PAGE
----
Says Marwood Yeatman, authority on English food, in his book The Last Food of England: English Food’s Past, Present & Future: ‘It was harder, heavier, lumpier, wartier and crustier than I had anticipated, more durable, dense and resilient. It cut and revealed an interior the colour of milk chocolate, marbled with diminutive white flecks, fronds and veins. The scent was clean and fresh, hinting at the strength to come… The flavour is subtle, suggestive, elusive, lingering, but the crowning glory of a truffle is its smell – uniquely and deeply fruity, pungent, penetrating and powerful.’
First recorded in Northamptonshire over three centuries ago, the ground of Britain has long bristled with truffles. Biologically, there is only one important culinary truffle in Britain (Tuber aestivum), though seasonal variations and differences in growing conditions mean it is commonly described as two distinct species: ‘summer truffle’ when found between April and September, looking paler with a subtle aroma and flavour; and as ‘autumn truffle’ or ‘Burgundy truffle’ when found between August and January – darker, with an intense, nutty pungency that is greatly prized in French and Italian cuisine.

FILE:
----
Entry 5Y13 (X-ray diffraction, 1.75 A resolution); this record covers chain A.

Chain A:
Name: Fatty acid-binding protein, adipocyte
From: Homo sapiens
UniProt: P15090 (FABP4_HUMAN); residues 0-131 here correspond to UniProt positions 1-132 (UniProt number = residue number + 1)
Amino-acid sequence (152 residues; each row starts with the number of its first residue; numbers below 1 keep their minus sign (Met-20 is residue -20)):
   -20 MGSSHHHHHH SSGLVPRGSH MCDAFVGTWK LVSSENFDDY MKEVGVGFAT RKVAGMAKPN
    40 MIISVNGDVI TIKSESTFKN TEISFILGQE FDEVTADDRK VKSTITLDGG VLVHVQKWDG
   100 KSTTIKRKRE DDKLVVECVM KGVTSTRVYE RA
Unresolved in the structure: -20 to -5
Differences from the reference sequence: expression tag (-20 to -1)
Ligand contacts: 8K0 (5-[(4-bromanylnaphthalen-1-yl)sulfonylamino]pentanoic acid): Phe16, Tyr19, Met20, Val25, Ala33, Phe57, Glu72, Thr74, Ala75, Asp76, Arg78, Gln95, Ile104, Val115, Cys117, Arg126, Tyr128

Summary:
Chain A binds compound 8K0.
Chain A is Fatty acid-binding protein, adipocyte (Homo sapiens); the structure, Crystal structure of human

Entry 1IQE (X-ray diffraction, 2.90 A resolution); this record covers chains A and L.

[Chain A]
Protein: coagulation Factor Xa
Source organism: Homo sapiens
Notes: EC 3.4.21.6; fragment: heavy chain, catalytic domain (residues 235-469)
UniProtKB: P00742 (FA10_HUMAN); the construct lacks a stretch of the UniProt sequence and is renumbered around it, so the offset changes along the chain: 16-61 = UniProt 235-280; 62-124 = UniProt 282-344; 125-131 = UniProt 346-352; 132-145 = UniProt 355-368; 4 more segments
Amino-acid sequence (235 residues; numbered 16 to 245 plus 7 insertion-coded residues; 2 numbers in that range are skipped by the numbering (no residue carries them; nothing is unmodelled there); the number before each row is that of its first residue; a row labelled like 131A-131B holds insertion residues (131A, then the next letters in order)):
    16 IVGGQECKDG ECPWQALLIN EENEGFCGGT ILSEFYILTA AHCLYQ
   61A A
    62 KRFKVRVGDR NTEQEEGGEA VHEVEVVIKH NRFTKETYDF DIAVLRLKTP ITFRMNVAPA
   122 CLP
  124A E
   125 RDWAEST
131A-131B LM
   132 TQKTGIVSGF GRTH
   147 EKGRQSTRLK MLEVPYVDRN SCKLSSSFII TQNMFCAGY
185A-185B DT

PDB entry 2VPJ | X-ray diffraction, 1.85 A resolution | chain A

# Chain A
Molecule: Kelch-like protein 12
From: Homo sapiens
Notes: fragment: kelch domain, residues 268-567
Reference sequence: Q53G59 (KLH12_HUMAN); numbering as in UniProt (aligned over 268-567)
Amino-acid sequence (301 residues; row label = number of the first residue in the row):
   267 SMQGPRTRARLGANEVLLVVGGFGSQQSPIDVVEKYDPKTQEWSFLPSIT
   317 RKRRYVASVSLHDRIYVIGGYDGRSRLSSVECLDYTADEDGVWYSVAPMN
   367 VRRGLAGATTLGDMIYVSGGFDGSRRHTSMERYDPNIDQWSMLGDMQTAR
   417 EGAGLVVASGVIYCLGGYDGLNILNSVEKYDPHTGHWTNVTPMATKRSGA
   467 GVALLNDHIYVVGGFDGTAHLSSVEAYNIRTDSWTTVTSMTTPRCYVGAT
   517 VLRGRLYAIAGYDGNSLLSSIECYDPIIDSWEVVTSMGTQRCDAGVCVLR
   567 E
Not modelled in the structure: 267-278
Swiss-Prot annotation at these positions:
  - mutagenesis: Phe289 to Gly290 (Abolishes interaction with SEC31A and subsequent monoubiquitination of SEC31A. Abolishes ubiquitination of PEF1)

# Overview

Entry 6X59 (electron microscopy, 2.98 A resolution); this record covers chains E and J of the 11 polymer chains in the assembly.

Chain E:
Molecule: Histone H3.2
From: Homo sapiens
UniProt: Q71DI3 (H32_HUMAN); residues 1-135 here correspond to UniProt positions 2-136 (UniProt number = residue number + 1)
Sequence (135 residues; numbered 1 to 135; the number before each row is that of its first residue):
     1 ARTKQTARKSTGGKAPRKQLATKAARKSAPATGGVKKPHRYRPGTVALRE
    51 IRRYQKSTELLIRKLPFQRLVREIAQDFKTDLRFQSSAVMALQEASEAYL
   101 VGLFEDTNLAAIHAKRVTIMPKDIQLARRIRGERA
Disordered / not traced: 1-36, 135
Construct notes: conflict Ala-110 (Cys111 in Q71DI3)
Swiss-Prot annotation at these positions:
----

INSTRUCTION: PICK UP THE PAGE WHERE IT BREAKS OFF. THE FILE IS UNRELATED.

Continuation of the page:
Britain once had a thriving truffle hunting industry, extending through the nineteenth and into the twentieth century. Collecting the prized ingredient was a mixture of rural cottage industry – particularly in Wiltshire, but also across much of southern England – and another hunting pastime of the landed gentry. Many factors contributed to the decline of this industry, which once collected enough to export truffles to other countries. Truffle hunting by the keepers, woodsmen and labourers of rural Wiltshire, work which usefully offered profit during colder months, was severely curtailed by a hefty dog tax in 1860. The First World War was the final, deadly blow, as Britain’s expert truffle hunters died in the trenches, taking generations of knowledge to their mass graves. France too lost its local truffières, with production falling from 1300 tonnes a year at the beginning of the twentieth century, to a mere twenty tonnes today.